"Well, yeah, but..." She paused. "…You really haven't figured it out yet, have you?" Lisa sighed.


"Taylor…" Lisa said slowly. "… You are a Tinker."

I blinked. Lisa rubbed her forehead and motioned to the roof of the warehouse; where there were giant spiders' skittering along huge looms of silk.

"I'm not a Tinker," I muttered dumbly.

"Really? Alright then, I want you to explain how your breeding pools are set up," Lisa challenged, folding her arms with a self-satisfied smirk. "I want you to explain, in detail, just how you managed to set up the hives as they are so everything works autonomously."

I opened my mouth, and then stopped. I could visualise it easily – it was like a giant web of independent agents, all moving individually, with every strand of the web diverging and splitting until it formed the result I wanted. Every web represented a trait I want to exaggerate, and the insects would filter through the sequence, gradually becoming bigger, stronger and more aggressive. Still, trying to vocalise something like that… I just couldn't. It was like trying to explain a work of art more than anything.

Lisa's smirk widened. She wasn't a telepath but sometimes it was hard to tell. "You can't describe it because a Tinker's work is more like art rather than science. They gain the intuitive knowledge of what to do, and that's very hard to describe, especially for someone just learning the basics," she explained. "You, dear Taylor, are a Tinker."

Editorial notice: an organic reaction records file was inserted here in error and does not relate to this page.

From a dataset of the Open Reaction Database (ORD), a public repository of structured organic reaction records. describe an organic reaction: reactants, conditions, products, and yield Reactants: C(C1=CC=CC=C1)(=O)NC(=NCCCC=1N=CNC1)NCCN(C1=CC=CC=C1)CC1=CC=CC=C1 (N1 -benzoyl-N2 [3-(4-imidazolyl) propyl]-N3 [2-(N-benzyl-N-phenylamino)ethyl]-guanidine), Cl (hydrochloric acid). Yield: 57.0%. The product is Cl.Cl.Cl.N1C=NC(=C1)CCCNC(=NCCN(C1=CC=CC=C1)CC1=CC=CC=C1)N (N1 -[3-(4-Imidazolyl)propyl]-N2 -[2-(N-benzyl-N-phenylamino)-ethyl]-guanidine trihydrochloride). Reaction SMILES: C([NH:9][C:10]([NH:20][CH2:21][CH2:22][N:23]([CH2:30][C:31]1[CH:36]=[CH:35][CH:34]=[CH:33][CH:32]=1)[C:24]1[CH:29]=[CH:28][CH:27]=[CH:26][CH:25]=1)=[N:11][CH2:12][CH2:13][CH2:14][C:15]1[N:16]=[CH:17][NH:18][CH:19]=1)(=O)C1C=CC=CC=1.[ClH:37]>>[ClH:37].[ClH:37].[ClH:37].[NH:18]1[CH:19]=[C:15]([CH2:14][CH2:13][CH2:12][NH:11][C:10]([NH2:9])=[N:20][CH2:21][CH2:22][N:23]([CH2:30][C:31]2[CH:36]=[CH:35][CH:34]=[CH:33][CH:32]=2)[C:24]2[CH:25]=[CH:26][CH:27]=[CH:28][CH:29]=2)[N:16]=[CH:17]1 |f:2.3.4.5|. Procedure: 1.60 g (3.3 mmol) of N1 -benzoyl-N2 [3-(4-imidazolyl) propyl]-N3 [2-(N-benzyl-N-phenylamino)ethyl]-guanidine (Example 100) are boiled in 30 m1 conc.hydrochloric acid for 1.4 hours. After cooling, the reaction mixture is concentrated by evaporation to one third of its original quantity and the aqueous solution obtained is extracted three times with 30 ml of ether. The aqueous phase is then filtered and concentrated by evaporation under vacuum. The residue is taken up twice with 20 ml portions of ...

"But… but…" I looked at her like she was stupid. She returned the look. "… in that case, what do I actually make?"

"Well, duh, bugs, of course. Look at you – you're sitting in a factory designed to produce mutant bugs! You're doing the exact same thing with bugs that, say, Blasto does with plants," she motioned widely to my lair. "Intuitive knowledge of bug anatomy, behaviour and science – even if you're only just learning how to apply it. You're a Tinker, and your speciality is bugs."

I hesitated. "But I'm a Master," I protested.

Lisa shrugged. "It's pretty common for capes to fall into multiple categories," she said simply. "If I had to rate you now, I'd say you are a… hmm… Master 8… Thinker 3… and Tinker 4."

I didn't know how to reply to that. I was struggling to process it. The other Undersiders were staring at me. There was a shadow of smile on Brian's face. Rachel looked slightly confused. Alec just looked towards Lisa, then back at me, and then around my lair.

Alec shook his head slowly. "Fucking Tinkers, man…"

Author Notes:

Got to admit, I totally didn't intend to write this. It wasn't planned, but I've been having trouble continuing my other stories, and I've had Worm on my mind. I wrote two and a half chapters of this story really easily more to get back into the flow of writing than anything else, but I did enjoy writing it and I like the concept.

Any feedback is much appreciated, thanks a lot for reading :)